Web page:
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Posts tagged ‘poplar bark berry buckets’

Fall tree ID: yellow tulip poplar and its uses

 

Liriodendron tulipifera, yellow poplar, or tulip poplar tree, turning yellow in autumn. Poplar is one of the first hardwoods to lose its leaves.

 

The tulip poplar is one of the first trees to turn its fall color of yellow and lose its leaves with early autumnal wind. We must learn to recognize it before it takes on its winter appearance.

Standing prominently, and prolifically, as one of the straightest trees in the forest, one can spot the tulip poplar trees (Liriodendron tulipifera) if looking for the grey, straight lines in the woods with deep furrows in the bark at the base and lightly textured bark above.

Distinctive poplar leaves look like little T-shirts, and the spring blossoms resemble yellow and orange tulips—hence the name, tulip poplar. Low-reaching branches of tulip poplars offer a delightful surprise of delicious nectar-manna awaiting the forager. After the blooms fade in early summer, sharp, little gun-shaped remnants of the flowers litter the ground. When I was a child, I used the tiny spears to poke other kids.

Tulip poplars, or yellow poplars as they are also known, are ubiquitous in Southern woods and grow rather quickly, thus it a fairly sustainable tree to use.

 

Jesse, native of Rabun County, GA, and maker of berry buckets out of yellow poplar bark sells his buckets in North Georgia and North Carolina, with artist Honor Woodard, painter, photographer, and author: http://silvermoonfrog.blogspot.com. Both are standing at the West Fork of the Chattooga River.

 

Its bark is popular for the craft of berry buckets, a skill still practiced among Appalachian old-timers, like Jesse of Rabun County, GA. Jesse sells his poplar berry buckets at Highlands, NC festivals.

Medicinally, tulip poplar is a remedy for arthritis, rheumatism, and intermittent fevers associated with malaria. In the 19th century, poplar bark was used as an alternative to expensive, imported cinchona bark, source of quinine for malarial fevers. A recent study at Rutgers published in the Journal of Ethnobotany supports the historical use of tulip poplar leaves and bark as an antimalarial remedy.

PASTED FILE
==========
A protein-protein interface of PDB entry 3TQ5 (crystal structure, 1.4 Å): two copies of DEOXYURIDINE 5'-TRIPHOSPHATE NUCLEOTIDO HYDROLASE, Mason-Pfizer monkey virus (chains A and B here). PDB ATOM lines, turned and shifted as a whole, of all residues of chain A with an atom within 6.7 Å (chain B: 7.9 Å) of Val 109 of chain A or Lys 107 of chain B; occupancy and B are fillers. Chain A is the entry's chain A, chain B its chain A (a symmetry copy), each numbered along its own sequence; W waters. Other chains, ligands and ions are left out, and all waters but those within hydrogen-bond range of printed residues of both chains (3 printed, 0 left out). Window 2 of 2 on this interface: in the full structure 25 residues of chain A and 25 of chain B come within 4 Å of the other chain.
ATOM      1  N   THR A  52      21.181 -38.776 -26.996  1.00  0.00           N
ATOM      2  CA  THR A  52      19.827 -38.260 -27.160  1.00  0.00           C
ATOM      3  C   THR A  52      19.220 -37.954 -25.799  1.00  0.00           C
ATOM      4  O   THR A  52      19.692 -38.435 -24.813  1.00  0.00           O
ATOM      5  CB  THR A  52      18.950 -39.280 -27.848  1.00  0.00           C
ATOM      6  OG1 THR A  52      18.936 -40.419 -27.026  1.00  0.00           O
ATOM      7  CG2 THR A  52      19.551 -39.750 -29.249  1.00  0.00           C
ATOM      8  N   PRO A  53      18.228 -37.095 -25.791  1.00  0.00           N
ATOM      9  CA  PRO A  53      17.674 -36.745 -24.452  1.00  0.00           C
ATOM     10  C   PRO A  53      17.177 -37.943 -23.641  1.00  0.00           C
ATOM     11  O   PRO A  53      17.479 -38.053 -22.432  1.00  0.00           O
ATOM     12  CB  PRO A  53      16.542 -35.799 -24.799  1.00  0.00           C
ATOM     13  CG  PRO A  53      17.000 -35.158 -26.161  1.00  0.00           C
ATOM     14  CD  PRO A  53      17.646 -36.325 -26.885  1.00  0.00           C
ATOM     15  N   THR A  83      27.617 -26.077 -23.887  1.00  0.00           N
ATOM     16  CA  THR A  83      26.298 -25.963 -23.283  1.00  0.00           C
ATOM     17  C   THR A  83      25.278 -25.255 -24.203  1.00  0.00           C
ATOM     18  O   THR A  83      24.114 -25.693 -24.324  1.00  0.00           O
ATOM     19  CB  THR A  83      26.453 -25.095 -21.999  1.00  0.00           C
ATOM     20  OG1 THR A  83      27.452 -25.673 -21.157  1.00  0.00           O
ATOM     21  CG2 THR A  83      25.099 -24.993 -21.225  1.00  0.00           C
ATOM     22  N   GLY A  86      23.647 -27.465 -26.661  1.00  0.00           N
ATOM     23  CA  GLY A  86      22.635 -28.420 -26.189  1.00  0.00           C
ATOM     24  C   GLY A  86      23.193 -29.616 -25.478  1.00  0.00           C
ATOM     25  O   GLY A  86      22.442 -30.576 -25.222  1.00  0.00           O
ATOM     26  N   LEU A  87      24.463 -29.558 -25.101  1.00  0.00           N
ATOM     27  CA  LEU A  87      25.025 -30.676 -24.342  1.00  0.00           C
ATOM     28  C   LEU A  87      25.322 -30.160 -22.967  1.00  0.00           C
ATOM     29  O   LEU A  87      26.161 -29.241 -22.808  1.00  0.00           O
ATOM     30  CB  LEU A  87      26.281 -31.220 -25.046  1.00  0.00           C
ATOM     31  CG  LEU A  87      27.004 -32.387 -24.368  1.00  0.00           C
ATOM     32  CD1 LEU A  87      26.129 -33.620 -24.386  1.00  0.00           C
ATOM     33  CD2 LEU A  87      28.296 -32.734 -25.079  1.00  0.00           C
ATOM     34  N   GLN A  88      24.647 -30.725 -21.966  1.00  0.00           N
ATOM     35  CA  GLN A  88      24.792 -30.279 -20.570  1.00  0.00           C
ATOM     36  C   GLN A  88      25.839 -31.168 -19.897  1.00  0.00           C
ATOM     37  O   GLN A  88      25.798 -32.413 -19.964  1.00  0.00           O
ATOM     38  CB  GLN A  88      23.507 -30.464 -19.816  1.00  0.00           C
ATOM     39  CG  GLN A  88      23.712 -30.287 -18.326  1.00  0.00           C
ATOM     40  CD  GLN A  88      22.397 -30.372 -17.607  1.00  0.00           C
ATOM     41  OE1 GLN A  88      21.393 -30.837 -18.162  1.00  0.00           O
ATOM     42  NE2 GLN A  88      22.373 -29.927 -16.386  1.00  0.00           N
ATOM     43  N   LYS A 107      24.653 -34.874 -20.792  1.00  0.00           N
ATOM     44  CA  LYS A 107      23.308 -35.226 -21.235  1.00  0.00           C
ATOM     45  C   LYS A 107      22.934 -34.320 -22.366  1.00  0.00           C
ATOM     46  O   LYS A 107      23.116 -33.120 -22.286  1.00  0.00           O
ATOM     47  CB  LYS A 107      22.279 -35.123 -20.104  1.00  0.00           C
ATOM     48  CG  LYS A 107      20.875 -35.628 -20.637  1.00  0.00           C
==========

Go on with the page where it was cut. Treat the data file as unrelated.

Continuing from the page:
A tea from tulip poplar inner bark can offer some relief from joint inflammation found in arthritis and rheumatism, as will most trees of the Magnolia family. The tea is also beneficial for stimulating appetite and proper digestion in illnesses which lower a person’s desire to eat. American Indians also used the bark as a cough syrup.

Bitter-tasting tea from the leaves, twigs and inner bark is also considered an aphrodisiac due to a combined calming and stimulating effect on the nerves.

Flower buds from the tulip poplar have been used by American Indians as a soothing salve for burns. Squirrels love to eat the buds of tulip poplars, which might indicate the buds’ strong nutritional value.

Tulip poplar wood is used for lumber and canoes. In the virgin woods of Cooper Creek Scenic Area of North Georgia, the poplar can grow to a spectacular circumference of 18 or more feet. When poplars are four feet in radius or more, they have a hard, yellow heartwood, lending the wood to applications where it must tolerate weather, as has been used in old, cabin building. In the Highlands, NC area, poplar bark is used as exterior shingles.

 

A berry bucket made from poplar bark by Jesse.

 

Poplar is great kindling to start fires with because it burns very fast and is entertaining when it snaps, crackles and pops. Poplar wood doesn’t form coals, though, so you need to add oak or pine if you want sustain the fire.

This article originally appeared in the Urban Forager of Athens Banner-Herald, October 10, 2010.

 

Satolah, Rabun County, GA. The view from Jesse's property.

 

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